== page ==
What is it?
There are many audience participation apps and tools that can be used to encourage student participation and engagement, we have covered quite a few on this blog. This post is focusing on Kahoot, a free quiz and survey creation website and app. You will need to create an account to be able to use the website.
How does it work?
The website is is used to create a learning game in minutes (or a ‘kahoot’), made from a series of multiple choice questions. The questions can have up to four multiple choice answers (it looks best with 2 or 4 answers). You can add videos, images and diagrams to your questions to increase engagement. There are also survey and discussion options but this post is focusing on the quiz.
To start to create your Kahoot click on the quiz icon, on the next screen you need to name your kahoot and write a description of it, you can also decide whether it’s visible on the site or just for you. On the next screen you start to add the questions, you can add an image or video (it will use one of it’s own images if you decide to leave this blank), the possible answers, choose a time limit, and whether to award points. To select the correct answer(s) click on the grey tick adjacent to the right response, which will then turn green. You can repeat this adding in as many questions as needed.
Whilst there is no limit to the number of questions your Kahoot can have there is a character limit (95 for questions, and 60 for answers). However, if you wanted to have longer questions, you could make use of the image space by creating images with words in, and framing your questions around them. Once you’ve added all your questions you can save the Kahoot and it’s all ready to play.
Players answer on their own mobile devices using the free app or answer website, while the questions are displayed on a shared screen. Once you start the game there is a PIN displayed on the screen that students must input to enter the game. They also have to enter their name (you can ‘kick’ players for using inappropriate names, their screen goes red if you do this so you’ll know who the culprit is). Once all students have joined you can start the quiz. All students will see on their devices is the coloured shapes that represent the answers. The score for the answer decreases as the timer runs down (the maximum is 1000 points for the answer) so the fastest finger gets the most points! Throughout the quiz it shows a mini leader board on the big screen and lets students know how they are doing on their devices, creating a competitive element.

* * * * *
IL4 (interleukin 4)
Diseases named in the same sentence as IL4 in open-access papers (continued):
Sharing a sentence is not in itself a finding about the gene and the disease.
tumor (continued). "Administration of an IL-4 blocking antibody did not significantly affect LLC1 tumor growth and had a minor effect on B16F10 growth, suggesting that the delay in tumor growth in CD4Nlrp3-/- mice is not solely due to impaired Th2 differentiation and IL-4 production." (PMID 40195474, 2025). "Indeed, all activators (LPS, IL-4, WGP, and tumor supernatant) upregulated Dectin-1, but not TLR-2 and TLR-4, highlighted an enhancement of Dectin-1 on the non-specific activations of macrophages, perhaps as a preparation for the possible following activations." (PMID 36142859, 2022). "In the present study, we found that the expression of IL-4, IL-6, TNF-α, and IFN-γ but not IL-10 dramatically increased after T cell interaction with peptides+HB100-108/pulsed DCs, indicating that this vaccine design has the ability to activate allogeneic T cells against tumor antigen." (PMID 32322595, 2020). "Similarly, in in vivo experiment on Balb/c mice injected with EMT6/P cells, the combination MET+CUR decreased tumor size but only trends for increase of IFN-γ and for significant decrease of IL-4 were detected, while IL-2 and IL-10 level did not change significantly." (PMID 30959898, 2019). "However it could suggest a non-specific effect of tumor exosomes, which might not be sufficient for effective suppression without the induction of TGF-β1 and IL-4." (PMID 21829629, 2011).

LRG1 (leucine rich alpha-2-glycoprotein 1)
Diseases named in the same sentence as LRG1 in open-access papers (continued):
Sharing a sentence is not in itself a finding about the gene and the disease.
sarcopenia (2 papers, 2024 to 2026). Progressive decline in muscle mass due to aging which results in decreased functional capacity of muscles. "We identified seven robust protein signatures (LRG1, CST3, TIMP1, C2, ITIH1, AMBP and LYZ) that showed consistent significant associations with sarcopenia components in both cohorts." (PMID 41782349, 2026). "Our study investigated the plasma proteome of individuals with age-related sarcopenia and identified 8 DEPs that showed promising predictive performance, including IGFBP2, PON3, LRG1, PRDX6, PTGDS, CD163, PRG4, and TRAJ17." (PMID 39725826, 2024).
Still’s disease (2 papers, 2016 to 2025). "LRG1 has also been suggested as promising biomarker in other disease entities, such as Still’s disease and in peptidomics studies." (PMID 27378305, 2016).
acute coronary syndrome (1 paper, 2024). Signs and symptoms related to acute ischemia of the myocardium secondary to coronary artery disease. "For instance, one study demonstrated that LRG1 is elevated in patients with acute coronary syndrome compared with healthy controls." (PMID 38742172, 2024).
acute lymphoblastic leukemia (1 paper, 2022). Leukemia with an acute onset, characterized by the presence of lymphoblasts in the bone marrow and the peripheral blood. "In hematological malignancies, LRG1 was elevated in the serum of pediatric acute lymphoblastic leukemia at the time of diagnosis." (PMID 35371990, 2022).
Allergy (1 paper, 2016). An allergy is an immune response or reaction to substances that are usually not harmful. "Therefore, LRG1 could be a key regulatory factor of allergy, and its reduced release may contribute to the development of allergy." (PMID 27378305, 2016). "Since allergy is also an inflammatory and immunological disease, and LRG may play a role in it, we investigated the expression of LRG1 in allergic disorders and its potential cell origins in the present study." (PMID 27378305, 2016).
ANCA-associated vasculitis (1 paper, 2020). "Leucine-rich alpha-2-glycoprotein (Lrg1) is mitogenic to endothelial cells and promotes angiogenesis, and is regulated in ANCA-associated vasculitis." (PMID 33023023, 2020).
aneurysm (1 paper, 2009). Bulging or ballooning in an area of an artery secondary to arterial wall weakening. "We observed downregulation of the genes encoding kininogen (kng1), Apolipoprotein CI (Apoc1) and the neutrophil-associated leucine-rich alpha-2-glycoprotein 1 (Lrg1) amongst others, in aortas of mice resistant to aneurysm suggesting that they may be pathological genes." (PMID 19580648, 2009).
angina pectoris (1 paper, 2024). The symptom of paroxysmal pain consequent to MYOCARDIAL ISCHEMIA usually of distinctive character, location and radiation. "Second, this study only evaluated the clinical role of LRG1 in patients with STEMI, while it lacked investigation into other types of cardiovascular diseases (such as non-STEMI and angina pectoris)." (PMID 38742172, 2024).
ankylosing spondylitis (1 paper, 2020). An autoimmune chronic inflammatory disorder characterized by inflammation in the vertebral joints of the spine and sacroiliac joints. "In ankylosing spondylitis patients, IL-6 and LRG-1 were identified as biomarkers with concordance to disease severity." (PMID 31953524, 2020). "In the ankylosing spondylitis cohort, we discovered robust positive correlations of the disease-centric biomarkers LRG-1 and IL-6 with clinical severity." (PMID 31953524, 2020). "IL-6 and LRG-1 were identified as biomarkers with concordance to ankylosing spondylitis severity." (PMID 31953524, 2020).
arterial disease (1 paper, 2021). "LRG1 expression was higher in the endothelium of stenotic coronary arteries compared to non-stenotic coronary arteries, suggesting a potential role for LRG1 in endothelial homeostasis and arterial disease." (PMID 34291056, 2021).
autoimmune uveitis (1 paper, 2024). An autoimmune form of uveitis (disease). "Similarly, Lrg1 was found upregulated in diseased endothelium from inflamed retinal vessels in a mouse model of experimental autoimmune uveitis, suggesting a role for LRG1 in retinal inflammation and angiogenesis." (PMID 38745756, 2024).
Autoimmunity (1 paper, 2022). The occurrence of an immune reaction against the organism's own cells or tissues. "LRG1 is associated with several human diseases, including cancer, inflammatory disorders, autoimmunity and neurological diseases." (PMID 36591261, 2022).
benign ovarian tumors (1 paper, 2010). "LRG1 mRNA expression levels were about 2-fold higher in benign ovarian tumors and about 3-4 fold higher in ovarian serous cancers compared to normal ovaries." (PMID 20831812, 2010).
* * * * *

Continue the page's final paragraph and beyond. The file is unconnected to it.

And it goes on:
Teaching, Learning and Assessment
There are a few different ways you could use this multiple choice quiz tool in lectures. You could use the quiz to introduce a new concept or topic, see where the students are at the start of the topic. They refer to this as a ‘Blind Kahoot‘. The basic structure of a Blind Kahoot:
- Introduce the game to let learners know what to expect, and that it’s about learning, not about getting all of the answers right the first time.
- Use a “Blind” question (a question about something completely new to them) to spark curiosity, so learners are more receptive to the explanation.
- Explain the answer
- Reinforce using a series of questions focused solely on what they have just learned
- Another Blind question prompts learners to actively listen to the explanation – this is a great opportunity to teach subtleties, exceptions to the rule or to build on what they have just learned
- Reinforce with another series of questions solely about the most recent Blind question
- Now use Compound Reinforcement to help learners consolidate everything they have learned in the whole kahoot
After you have taught the topic or concept in it’s entirety you could then use it to see improvement using the ‘Ghost Mode’, where the students play against their previous scores. It can be used to revise topics, reinforce knowledge, recap learning, pre-assess and practice before exams. Or to test personal knowledge, evaluate understanding or to assist formative assessment.
Have you used Kahoot before? Or have you used another audience participation tool? What do you do to stimulate participation in lectures? How do you promote active learning and engagement? Do you know what students have learnt about the subject or about learning during or following your lecture?
If you like the sound of Kahoot, and are interested in trying it with your students, contact us at email@example.com for further support. We’ll also be showcasing Kahoot and other student engagement apps at our ‘TEL Me About’…Student Engagement Tools workshop on Monday 6 February 2017. Book your place by visiting our Eventbrite page.